HOLLY BLUFF, MS (WLBT) - The First baptist church in Holly Bluff was loud and full of voices, like a Sunday sermon. But Tuesday afternoon, most of the voices weren’t praising the powers at be, instead they were questioning their flood issues.
Representatives from Senator Roger Wicker, Cindy Hyde-Smith’s office, and the Mississippi Levee Board held a community meeting and listened to homeowners in the community and what they currently have to go through.
Flooded fields, where crops would be are under water in some spots. Deer roam freely, and cause traffic, sometimes accidents. And now many of them are asking what the cost of damages could be after the flood waters subside.
The word “frustration” was used many times by the residents of Holly Bluff.
Peter Nimrod with the Mississippi Levee board gave a presentation that broke down why Yazoo County and many others are going through the rise in water levels. Nimrod says 4093 square miles which is miles 2.6 million acres of the Delta floods and it has no where to go when the the flood gates are closed.
“The people of Holly Bluff are under a lot of stress right now. They’re seeing water they haven’t seen since 1973. They’re scared, they’re worried, they’re worried about their farmland, their homes," said Nimrod. “We close off the the Steel Bayou drainage structure and the water back up the Yazoo River. The Delta’s water, the backwater we keep referring to, is really when we close off that drainage structure you basically have a bath tub and the stoppers in. So if it rains in Clarksdale or Greenville , MS all that water got to go somewhere. It goes to the bottom of the funnel. And it just stays there 'cause there’s no where to pump the water over the levee."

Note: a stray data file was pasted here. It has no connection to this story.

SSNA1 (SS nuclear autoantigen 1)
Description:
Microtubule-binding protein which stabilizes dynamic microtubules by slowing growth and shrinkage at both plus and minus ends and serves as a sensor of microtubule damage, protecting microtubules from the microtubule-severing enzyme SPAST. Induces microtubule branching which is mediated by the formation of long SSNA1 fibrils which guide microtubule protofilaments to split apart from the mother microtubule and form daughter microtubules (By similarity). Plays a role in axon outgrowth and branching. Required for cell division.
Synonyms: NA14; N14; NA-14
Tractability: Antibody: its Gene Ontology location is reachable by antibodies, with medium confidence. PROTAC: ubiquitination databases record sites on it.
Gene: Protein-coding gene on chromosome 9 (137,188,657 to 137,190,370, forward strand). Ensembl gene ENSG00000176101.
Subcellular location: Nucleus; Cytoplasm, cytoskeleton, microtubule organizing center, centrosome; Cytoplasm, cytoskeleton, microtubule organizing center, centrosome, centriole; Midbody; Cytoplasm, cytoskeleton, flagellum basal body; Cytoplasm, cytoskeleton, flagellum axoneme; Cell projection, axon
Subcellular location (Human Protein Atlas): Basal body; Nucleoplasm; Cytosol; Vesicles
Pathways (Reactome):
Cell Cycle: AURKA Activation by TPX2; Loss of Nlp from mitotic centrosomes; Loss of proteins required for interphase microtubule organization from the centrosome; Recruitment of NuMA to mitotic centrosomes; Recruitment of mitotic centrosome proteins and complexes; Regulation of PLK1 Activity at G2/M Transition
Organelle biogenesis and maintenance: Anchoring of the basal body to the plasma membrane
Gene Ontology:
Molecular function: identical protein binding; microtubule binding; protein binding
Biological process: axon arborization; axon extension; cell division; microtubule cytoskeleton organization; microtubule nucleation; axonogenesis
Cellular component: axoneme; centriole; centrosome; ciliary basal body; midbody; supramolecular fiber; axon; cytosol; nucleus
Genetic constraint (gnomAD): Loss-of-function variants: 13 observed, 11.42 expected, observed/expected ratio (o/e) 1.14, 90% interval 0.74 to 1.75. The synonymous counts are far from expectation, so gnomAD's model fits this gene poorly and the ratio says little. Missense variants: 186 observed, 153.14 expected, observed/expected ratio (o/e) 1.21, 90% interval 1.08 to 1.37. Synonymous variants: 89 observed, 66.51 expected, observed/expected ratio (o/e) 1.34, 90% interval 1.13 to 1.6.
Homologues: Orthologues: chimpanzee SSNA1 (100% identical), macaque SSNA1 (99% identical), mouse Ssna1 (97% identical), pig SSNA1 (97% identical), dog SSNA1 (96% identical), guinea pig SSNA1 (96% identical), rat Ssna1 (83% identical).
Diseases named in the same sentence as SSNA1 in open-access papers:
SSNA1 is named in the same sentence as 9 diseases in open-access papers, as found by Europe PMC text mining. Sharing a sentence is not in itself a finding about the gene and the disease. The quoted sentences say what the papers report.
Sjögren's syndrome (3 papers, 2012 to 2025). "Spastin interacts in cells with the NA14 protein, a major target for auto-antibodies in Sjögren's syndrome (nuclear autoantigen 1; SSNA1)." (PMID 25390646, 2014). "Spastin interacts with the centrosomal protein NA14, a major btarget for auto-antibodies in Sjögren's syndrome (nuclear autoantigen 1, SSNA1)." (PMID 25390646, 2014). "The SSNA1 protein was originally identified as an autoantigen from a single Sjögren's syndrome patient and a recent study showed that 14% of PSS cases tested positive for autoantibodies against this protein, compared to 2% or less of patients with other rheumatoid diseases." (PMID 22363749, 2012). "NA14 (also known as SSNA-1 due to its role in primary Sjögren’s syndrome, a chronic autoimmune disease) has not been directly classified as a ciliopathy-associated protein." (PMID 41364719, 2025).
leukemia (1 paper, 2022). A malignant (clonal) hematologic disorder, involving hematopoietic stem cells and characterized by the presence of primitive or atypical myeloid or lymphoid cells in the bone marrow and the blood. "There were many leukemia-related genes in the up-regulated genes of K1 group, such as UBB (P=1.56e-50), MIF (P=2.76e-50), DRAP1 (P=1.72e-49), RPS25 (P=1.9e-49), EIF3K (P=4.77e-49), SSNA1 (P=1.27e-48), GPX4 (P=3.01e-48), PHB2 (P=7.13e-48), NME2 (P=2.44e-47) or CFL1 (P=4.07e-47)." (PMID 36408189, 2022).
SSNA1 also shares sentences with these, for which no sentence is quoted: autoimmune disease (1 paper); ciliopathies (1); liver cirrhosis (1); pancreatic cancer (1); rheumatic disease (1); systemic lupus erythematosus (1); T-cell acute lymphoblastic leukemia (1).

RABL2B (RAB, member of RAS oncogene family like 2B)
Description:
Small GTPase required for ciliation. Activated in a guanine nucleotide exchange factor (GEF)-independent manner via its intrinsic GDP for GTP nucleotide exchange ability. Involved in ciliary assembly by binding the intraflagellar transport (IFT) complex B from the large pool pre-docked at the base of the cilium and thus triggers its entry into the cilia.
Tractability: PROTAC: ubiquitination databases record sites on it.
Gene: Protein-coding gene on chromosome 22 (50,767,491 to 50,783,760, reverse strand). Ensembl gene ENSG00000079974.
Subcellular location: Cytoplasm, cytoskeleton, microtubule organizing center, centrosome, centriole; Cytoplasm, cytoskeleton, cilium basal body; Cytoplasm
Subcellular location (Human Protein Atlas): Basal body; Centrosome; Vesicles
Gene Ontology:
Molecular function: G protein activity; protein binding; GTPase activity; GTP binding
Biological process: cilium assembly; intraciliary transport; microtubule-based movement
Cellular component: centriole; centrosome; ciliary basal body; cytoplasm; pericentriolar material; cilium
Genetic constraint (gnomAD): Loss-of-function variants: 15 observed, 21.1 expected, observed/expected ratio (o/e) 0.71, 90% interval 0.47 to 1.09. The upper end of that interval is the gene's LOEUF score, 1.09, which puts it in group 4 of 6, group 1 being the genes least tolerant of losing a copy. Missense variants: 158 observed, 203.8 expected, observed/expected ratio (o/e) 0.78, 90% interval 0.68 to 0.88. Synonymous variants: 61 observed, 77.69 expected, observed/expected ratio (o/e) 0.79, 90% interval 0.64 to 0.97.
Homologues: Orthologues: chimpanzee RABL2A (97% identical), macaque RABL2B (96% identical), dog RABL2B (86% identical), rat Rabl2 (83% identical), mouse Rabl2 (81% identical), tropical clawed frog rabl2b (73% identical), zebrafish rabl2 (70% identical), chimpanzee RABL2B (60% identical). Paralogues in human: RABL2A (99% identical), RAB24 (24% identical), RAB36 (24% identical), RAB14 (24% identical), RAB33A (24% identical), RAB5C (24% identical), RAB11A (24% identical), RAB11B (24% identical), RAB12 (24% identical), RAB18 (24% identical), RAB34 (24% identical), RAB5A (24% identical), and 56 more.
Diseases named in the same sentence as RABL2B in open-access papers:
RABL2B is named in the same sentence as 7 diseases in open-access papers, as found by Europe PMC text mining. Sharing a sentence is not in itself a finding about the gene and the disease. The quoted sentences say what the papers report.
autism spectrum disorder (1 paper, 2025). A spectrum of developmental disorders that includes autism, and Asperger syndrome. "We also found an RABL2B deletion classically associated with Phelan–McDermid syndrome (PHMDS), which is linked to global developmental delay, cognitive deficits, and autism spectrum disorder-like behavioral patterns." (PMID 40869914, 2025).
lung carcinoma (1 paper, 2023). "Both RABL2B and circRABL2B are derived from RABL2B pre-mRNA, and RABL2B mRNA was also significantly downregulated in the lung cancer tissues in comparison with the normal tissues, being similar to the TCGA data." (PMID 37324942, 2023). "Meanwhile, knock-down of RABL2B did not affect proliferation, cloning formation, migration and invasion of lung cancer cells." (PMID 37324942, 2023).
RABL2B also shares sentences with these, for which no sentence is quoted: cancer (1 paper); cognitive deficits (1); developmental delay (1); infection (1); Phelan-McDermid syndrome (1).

The Yazoo Backwater Project was also another topic of the meeting. According to the Levee Board, in 1978, the project was completed as far as the levees and the gates, but the final part of the project’s completion would have been the addition of pumps. They says pumps were never added, and that was because of backlash from environmental groups for decades.